Earlier this year, the China National Intellectual Property Administration (CNIPA) released a draft proposing amendments to the PRC Trademark Law. The purpose of this publication was to allow the public to read and comment on the draft before its finalization. If implemented, these amendments would mark the fifth revision to the PRC Trademark Law, following previous amendments in 1993, 2001, 2013, and the most recent one in 2019.
While the amendments are not yet official, we have summarized several significant updates based on the current draft:
The proposed amendment takes a stricter stance towards “bad faith” applications. Article 22 gives detailed definitions on what would constitute as bad faith, something that isn’t available in the current PRC Trademark Law. Bad faith applications, as stipulated in said Article include
The amendments also details administrative punishment. As stipulated in Article 67, applicants of bad faith filings will be issued a warning or fined of less than RMB 50,000. For more serious offences, the fine can be up to a maximum amount of RMB 250,000. Furthermore, parties which suffer losses from the bad faith filings may file civil actions and are entitled to compensations, as stipulated in Article 83.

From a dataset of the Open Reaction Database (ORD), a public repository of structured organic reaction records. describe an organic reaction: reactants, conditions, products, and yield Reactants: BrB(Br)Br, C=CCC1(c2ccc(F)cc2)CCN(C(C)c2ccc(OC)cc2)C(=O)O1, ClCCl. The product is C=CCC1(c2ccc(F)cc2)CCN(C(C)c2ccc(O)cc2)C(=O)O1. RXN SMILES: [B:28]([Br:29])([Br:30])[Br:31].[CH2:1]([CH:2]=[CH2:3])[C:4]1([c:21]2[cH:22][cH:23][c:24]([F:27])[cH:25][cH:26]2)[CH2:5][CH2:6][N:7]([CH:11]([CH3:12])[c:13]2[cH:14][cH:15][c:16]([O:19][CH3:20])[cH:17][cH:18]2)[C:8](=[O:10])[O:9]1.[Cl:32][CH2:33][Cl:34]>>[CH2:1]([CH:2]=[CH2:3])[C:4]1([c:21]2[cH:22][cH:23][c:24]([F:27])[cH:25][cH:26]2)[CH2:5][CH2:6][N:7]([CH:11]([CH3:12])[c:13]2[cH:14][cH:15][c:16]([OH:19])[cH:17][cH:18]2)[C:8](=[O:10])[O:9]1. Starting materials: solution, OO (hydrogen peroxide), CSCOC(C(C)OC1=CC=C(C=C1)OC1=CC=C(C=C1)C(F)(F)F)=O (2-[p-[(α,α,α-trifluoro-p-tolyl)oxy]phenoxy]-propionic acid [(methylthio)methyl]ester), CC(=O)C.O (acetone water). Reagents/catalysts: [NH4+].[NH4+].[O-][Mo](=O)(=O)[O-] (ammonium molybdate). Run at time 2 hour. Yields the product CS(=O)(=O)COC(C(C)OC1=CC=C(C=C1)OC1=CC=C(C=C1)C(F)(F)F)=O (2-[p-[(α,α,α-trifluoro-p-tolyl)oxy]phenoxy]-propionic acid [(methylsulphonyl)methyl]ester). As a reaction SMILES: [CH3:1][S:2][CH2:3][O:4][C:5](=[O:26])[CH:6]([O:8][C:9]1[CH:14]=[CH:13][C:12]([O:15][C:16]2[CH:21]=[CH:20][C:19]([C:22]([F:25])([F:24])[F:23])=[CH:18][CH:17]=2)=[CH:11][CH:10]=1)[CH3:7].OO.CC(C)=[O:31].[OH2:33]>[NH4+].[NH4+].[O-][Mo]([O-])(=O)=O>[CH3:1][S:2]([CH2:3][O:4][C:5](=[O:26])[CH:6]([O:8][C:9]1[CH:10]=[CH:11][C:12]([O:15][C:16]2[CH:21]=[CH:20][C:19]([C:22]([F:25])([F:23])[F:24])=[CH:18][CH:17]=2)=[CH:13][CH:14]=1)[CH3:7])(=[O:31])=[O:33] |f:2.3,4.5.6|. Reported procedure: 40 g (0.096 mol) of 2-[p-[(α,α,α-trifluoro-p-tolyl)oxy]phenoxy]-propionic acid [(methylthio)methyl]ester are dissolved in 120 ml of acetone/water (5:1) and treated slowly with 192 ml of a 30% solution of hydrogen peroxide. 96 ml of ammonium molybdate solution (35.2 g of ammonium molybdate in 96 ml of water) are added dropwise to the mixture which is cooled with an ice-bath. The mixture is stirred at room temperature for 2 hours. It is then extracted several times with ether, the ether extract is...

Article 36 shortens the opposition period from 3 months to 2 months from publication. Moreover, the current Trademark Law does not give the opponent the right to file review if their opposition is dismissed, but the opposed party is entitled to file a review if the opposition is upheld. Article 39 of the drafts removes this review.
As Stipulated in Article 5, In order to register a trademark, the applicant is obliged to actually use, or commit to use, the trademark on the relevant goods/services. The draft also ensures that usage after registration. It is stipulated in Article 61 that within 12 months after each 5 years since a trademark is registered, registrants must file a statement to the CNIPA proving usage of the mark or legitimate reasons for non-use.
The draft looks to erase the excessive hoarding of trademarks.Article 14 stipulates that an applicant can only register one identical mark for the same goods or service. While Article 21, further stipulates that a registration cannot be the same as a previous application filed or owned by the same party.However, the draft does stipulate repeated filings are not prohibited, they are:
Article 49 of added three more scenarios in which a registered trademark can be revoked. They are:
The draft introduces limitations in which a trademark owner cannot prohibit the usage of their trademark. According to Article 62, these scenarios are:
Furthermore, Article 9 of the draft stipulates that legitimate rights of others cannot be violated by trademark rights.
Keep in mind that as of this moment, the draft has not been finalized and could be subject to changes. Furthermore, our summary didn’t cover the entirety of the draft, which you can access here. We urge anyone with a vested interest in the Chinese IP ecosystem to study the proposed amendments and follow this development closely. In the meantime, if you have any questions related to IP, contact us at email@example.com. We will provide the best service according to your needs.